so much was matched to the title at a later time. Being that this was my
very first CD, every song had to sound different from the last. I had a
reviewer say once "Here's a guy that can't make up his mind.”  What was
intended to be an insult, turned out to be a compliment.

Talk about your gear/recording set-up you had in those years and how
you made it work for you.  (I still remember the note on the
refrigerator in the Canoga Park guest house that said something like
"remember to unplug frig"), because of ground loops, I suppose.
As for gear, you had the Kawai piano, a OBX-a, the Four Voice, a DSX
drum machine and a and SQX sequencer, a Sequential Circuits Pro One,
and of course, the working man's friend, the TEAC 4-trk cassette
recorder, and a 2-trk reel to reel machine as well for this.  And then
just inexpensive Midiverbs.  Am I leaving anything out?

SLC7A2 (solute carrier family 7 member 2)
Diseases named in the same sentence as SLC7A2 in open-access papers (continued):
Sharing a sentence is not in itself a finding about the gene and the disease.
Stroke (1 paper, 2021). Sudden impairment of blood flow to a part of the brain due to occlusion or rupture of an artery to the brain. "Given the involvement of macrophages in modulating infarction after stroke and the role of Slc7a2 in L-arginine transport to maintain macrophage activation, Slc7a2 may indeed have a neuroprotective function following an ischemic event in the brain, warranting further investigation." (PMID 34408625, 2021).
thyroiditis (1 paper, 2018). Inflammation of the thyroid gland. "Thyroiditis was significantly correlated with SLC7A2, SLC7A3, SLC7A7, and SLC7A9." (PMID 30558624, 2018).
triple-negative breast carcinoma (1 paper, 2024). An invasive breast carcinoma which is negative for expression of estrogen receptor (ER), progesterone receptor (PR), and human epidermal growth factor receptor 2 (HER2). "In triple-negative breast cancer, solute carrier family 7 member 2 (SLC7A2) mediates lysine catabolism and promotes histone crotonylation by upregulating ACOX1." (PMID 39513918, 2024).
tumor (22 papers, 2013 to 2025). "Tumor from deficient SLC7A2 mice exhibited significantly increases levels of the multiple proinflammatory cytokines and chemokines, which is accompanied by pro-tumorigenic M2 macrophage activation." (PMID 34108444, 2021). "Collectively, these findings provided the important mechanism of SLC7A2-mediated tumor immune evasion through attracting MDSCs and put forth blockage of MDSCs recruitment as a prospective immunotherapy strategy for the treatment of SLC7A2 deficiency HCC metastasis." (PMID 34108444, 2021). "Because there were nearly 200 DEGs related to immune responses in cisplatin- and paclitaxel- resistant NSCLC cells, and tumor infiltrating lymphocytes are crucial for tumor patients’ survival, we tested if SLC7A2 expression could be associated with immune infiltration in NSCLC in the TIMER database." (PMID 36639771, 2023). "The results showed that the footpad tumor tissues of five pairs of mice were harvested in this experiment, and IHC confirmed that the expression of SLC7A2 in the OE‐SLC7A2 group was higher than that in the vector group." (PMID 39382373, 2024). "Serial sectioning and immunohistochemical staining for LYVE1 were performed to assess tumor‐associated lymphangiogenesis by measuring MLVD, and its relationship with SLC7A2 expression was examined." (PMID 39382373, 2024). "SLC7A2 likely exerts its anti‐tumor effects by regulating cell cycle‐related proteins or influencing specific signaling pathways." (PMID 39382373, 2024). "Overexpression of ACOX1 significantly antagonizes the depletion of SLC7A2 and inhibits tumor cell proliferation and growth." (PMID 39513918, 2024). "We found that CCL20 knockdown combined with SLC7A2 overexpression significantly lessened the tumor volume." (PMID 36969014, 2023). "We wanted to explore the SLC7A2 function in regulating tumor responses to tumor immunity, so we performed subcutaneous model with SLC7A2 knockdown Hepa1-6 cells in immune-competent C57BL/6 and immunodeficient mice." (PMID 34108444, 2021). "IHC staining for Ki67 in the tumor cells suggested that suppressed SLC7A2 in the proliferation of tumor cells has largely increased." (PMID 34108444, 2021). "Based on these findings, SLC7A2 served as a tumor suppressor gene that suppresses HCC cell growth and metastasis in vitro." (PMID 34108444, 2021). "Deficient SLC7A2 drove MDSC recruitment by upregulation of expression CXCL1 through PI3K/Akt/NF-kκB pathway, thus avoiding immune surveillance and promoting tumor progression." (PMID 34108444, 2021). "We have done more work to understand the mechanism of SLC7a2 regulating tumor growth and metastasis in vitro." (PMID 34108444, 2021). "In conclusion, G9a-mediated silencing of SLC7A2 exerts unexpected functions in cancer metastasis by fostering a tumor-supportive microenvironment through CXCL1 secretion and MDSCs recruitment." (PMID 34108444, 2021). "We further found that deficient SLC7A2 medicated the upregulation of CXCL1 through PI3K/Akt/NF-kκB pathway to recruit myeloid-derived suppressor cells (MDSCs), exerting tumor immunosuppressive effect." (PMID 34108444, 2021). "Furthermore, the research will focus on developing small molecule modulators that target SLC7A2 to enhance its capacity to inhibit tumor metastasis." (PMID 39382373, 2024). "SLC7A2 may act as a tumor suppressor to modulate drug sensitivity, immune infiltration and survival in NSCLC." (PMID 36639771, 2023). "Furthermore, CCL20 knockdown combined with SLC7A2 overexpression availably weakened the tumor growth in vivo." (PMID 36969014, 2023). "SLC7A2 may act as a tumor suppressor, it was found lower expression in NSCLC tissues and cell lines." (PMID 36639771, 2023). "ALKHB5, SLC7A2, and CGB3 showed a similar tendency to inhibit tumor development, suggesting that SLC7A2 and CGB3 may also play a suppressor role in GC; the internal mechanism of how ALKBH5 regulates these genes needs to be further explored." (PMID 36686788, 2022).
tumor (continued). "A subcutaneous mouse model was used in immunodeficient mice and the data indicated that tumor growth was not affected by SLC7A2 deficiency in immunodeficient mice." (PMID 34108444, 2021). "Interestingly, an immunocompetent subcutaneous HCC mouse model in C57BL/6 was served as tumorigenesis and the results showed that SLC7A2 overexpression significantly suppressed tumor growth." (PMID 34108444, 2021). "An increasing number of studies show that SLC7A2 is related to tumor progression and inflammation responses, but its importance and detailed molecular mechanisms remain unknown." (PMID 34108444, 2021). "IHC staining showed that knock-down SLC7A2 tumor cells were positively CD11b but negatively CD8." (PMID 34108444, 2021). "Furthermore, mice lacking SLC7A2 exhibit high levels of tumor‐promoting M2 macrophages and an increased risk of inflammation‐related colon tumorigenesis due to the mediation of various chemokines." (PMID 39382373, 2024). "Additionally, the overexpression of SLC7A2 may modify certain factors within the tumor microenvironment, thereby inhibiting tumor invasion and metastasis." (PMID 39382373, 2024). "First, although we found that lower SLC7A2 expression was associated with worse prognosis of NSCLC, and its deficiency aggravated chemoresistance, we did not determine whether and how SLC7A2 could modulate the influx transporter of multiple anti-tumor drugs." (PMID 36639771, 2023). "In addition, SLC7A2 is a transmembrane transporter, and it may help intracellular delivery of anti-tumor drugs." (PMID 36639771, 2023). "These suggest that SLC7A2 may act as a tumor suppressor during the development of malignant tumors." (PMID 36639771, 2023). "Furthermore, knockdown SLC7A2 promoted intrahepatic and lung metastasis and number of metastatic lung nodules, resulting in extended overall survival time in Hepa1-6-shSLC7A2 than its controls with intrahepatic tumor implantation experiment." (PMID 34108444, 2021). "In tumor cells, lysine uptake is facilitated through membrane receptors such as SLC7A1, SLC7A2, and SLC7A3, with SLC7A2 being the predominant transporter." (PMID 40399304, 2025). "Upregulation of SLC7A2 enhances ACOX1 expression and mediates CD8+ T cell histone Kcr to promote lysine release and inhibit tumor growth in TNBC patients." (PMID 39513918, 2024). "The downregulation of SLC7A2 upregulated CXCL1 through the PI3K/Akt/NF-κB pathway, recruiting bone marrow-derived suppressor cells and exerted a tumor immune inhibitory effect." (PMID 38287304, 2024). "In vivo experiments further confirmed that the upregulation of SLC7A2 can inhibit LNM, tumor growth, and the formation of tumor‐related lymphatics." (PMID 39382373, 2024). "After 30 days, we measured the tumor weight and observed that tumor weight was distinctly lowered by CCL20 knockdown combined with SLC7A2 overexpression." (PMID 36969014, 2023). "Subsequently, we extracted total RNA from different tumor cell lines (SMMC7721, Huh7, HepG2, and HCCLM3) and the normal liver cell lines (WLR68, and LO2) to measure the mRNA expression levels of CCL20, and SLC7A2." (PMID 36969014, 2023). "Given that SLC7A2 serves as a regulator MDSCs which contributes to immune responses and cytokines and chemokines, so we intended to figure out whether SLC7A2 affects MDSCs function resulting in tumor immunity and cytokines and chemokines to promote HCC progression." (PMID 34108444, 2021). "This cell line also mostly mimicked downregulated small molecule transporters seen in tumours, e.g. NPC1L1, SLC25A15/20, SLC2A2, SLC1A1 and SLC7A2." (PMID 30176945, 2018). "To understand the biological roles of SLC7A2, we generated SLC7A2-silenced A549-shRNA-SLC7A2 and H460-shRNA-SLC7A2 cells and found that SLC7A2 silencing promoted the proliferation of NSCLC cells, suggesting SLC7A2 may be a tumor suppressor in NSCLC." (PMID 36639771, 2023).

RG:  Oberheim OBXA synth, DSX sequencer, DMX drum machine, Tascam 4 trk
cassette, Pro 1, Oberheim Four voice, A KAWAI upright, Korg Vocoder,
Technics 2 trk reel to reel, and the famous Roland 808 drum machine was
the main part of the studio.  Gear would come in as the paychecks would

I'll never forget the ghettos of Canoga Park. The Ambulance would pick
up dead bodies in front of my house on the weekends soon after I heard
the bullet shots.

AP:  How did all  of this work togther for you at the time?  I recall
sometimes you play a final part live to the mix since having enough
tracks were of premium concern in those days.

You used Steve Caton on "Africa" though you'd done quite a bit of work
together beforehand.  Any reason you wanted that one or him on the album?

RG:  In my mind, Steve Caton was and still is the best guitar player I've
heard in a long time.  It was hard to get him to do anything, so
whatever I was able to do with him I did my best to release it.

Disc 1 (Trk 2)
"Maybe Forgotten Forever"

AP: I recall hearing this piece before we did "Clear Pools" and being